The role of an asset manager in financial markets changed dramatically after the crisis. As we move towards an environment that is potentially more vulnerable to liquidity shocks, it is key to assess the measures that managers could implement to deal with liquidity risks. This could help in avoiding a liquidity trap, where changes in market sentiment might translate into significant redemptions, with subsequent impacts on market liquidity further exacerbating losses in a negative spiral.

From an asset manager’s point of view, liquidity risk may be defined as the ability to address a specific redemption scenario based on the best interest of investors – ie, without there being a significant impact on either the structure or the valuation of the assets in the fund. To address a significant redemption scenario, in fact, the asset manager will have to sell assets. When market liquidity is abundant, this transaction should not have a significant impact; however, the situation might change in a phase of liquidity stress.

From an investment perspective, we think it is key to assess liquidity risk at all steps of portfolio construction and product design, and through the investment process4 around the following areas of action:

Design investment product and build portfolios considering liquidity risk factors

To ensure the right compensation for the liquidity risk and a liquidity profile coherent with the portfolio time horizon and investment objectives. This is key to managing the so-called trade-o  between performance and liquidity. Is it really a trade-off , though, as liquidity tensions are rising in a falling market? Usually, lower liquidity drives higher return potential over a long-term horizon (all other factors being equal) while a high liquidity buffer can be seen as detrimental to future performance.
Yet, the issue is that when liquidity dries up, the price of liquidity (liquidity premium) also increases and therefore returns on some assets facing temporary liquidity issues can deteriorate before improving. Furthermore, when liquidity is poor, on-screen prices do not represent real marked-to-market prices for large deals, given the very low sizes offered on the screen for such a price, making it more challenging to correctly price the liquidity premium. As such, increasing liquidity buffers in anticipation of future greater liquidity tensions is key for avoiding being forced to sell some areas of the portfolios in a challenging market environment.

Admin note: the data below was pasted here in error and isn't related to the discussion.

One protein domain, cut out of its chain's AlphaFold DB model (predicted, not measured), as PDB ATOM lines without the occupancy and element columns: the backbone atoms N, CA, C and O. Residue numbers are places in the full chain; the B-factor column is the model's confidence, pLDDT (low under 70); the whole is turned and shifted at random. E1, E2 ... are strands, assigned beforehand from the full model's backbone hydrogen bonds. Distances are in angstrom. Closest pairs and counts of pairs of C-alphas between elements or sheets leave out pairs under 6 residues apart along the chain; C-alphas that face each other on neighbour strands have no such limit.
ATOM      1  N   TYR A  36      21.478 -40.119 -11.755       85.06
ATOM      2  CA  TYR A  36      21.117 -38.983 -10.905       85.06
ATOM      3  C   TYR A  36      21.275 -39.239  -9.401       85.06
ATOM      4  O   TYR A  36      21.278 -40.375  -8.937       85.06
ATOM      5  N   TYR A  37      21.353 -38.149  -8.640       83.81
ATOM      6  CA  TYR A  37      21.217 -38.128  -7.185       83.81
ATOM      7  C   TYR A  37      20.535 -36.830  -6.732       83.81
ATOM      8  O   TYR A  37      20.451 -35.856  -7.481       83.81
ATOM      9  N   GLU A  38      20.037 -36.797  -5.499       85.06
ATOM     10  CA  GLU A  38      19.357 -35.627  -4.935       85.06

Include liquidity management considerations as part of any investment decision

In particular as regards the discipline of profit-taking. As such, investors should be disciplined when taking profits to factor in the current and future costs of liquidity in the trading phase (depth, cost in terms of bid/ask attached to execute a trade given its size). In fact, in some areas (credit notably), profit-taking can take quite a long time to execute if an investor does not want to incur high liquidity costs.

Enhance liquidity risk management

Through the continuous monitoring of liquidity within a portfolio (liquidity scores based on a complete set of factors, ranging from individual characteristics of the single issue, common characteristics and group factors) and assessment of the overall portfolio liquidity profile during stress events considering the liquidity profi le (time to liquidate a certain percentage of the AUM), liquidity cost and portfolio distortion effects.